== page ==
Thursday, June 8, 2017

Divorce Instead of Civil War?

Let me recommend to you an article by David French of National Review in which he argues that the process by which Americans are choosing to live near others of like belief continues apace. Some key thoughts:
Are we in the midst of a more or less conventional culture war? Are we, as Dennis Prager and others argue, fighting a kind of “cold” civil war? Or are we facing something else entirely?

I’d argue that we face “something else,” and that something else is more akin to the beginning stages of a national divorce than it is to a civil war. This contention rests fundamentally in two trends, one political and the other far beyond politics. The combination of negative polarization and a phenomenon that economist Tyler Cowen calls “matching” is leading to a national separation so profound that Americans may not have the desire to fight to stay together.

Here’s the New York Times, in a report shortly after the 2016 election: “The proportion of voters living in counties that were won in a landslide for the Democratic or Republican presidential candidate has steadily increased over the last seven elections and now makes up a whopping 60 percent of the electorate.”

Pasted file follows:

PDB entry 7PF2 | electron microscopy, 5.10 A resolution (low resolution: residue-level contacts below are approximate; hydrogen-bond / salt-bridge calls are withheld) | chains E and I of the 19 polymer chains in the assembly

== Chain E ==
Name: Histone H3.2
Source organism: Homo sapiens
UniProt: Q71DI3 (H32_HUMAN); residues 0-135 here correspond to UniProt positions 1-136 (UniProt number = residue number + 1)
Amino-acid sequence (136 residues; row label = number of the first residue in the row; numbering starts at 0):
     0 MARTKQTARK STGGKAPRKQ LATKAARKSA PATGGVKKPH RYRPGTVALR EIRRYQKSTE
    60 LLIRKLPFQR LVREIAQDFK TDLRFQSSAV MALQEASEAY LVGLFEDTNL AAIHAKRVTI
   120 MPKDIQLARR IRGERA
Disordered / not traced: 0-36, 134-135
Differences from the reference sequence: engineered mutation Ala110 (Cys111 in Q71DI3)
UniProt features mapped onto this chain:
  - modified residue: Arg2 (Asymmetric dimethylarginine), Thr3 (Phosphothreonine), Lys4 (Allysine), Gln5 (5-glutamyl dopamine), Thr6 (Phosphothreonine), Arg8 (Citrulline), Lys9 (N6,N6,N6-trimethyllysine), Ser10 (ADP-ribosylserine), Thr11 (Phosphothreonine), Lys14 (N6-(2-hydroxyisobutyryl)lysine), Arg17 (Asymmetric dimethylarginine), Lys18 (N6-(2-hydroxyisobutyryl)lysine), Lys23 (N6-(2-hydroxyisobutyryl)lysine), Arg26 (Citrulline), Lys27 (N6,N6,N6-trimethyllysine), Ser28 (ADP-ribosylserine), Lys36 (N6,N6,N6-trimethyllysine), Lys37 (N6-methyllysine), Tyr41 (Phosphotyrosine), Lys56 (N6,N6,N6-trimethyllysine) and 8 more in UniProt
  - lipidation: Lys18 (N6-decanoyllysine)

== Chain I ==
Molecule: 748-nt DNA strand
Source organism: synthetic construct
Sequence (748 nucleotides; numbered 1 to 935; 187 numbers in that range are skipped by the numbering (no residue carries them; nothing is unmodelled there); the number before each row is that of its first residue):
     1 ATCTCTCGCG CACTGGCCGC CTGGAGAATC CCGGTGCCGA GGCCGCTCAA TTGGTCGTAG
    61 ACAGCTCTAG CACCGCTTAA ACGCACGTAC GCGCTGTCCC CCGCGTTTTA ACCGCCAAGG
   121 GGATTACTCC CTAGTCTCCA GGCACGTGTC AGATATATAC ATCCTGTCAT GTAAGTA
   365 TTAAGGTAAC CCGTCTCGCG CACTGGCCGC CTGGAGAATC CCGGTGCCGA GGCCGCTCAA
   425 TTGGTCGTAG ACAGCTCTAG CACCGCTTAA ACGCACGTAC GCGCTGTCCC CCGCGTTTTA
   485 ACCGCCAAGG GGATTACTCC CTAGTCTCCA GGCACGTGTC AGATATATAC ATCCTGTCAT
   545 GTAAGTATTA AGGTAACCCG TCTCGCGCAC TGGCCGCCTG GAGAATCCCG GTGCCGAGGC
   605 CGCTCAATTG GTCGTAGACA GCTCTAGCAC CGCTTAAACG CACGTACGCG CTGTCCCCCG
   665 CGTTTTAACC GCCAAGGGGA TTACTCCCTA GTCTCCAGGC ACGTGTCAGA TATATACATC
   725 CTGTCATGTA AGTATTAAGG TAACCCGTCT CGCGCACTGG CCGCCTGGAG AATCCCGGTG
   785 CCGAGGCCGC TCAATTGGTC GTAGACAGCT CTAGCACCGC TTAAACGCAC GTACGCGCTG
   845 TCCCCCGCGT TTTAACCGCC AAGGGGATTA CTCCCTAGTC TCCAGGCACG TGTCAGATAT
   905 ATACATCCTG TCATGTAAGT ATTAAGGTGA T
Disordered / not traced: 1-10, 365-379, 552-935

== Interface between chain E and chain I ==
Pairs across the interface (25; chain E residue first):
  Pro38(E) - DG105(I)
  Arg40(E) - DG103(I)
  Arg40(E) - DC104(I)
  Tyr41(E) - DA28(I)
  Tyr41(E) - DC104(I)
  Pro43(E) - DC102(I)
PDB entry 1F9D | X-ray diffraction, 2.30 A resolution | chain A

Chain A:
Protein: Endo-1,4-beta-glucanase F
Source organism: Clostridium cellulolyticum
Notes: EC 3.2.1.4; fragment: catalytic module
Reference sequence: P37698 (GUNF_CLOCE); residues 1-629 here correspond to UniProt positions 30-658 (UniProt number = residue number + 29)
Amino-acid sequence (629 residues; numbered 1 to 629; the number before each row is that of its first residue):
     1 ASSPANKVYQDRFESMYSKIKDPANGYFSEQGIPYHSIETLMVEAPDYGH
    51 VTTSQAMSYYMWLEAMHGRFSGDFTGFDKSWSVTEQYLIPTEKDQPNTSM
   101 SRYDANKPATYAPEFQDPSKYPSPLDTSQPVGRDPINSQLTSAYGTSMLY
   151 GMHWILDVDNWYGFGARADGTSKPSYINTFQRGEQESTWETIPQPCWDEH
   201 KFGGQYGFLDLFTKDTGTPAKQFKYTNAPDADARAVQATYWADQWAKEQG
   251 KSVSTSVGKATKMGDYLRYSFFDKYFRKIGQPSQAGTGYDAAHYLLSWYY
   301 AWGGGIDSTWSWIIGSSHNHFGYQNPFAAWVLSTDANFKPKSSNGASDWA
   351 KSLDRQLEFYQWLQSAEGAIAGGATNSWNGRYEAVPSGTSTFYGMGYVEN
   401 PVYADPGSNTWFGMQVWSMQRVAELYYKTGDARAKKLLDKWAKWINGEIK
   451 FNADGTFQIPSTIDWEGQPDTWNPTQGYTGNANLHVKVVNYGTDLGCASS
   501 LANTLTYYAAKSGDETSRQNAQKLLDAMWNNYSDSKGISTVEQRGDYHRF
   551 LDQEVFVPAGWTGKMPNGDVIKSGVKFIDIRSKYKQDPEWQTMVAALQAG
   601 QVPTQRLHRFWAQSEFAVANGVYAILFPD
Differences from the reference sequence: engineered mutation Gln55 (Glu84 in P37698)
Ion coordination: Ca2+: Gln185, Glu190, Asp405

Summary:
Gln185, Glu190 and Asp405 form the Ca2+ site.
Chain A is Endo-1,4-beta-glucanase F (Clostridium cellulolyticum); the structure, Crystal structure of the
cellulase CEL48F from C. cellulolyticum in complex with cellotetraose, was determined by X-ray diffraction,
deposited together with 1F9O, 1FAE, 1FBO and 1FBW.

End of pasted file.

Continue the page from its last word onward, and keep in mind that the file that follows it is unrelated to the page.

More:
A civil war results when the desire for unification and domination overrides the desire for separation and self-determination. The American civil war is a classic example. There were grounds for separation — North and South were culturally different on a scale that dwarfs modern divides between red and blue — but the North did not consent. It sought to first unify and then transform the southern states.

By contrast, had Scotland voted to leave the United Kingdom, would England have mobilized in response? No, the U.K. came close to its own national divorce, the dissolution of a union generations older than the American republic.
If the article has a weak portion, it is French's "solution" - federalism. He says let California be California and Texas be Texas. Basically, let red states follow conservative policies and blue states follow liberal ones.

I don't see our federal courts allowing sufficient leeway on issues like abortion and LGBT rights, for instance. Or on extent of welfare state benefits. Do you?

What is to keep red states from "exporting" their welfare populations to blue states by being stingy with benefits? Suppose CA wants to ban pistols, given open borders how do they accomplish this?

Given internal freedom of movement, how can Montana have a different refugee policy than Florida, or than New Jersey? How can red states keep out Internet porn, assuming they'd want to? Suppose Tennessee decided to admit no Muslims, could they do this?

I believe French lacked the will to follow his "divorce" analogy to its logical conclusion which is separate countries with separate constitutions, courts, and defended borders. Maybe not civil war, maybe just basic divorce: the going of separate ways, growing apart.

A final thought about "divorce" - I was chatting up a neighbor in Wyoming who said he'd gladly let California have independence just to get rid of all those damned liberals. It becomes "thinkable."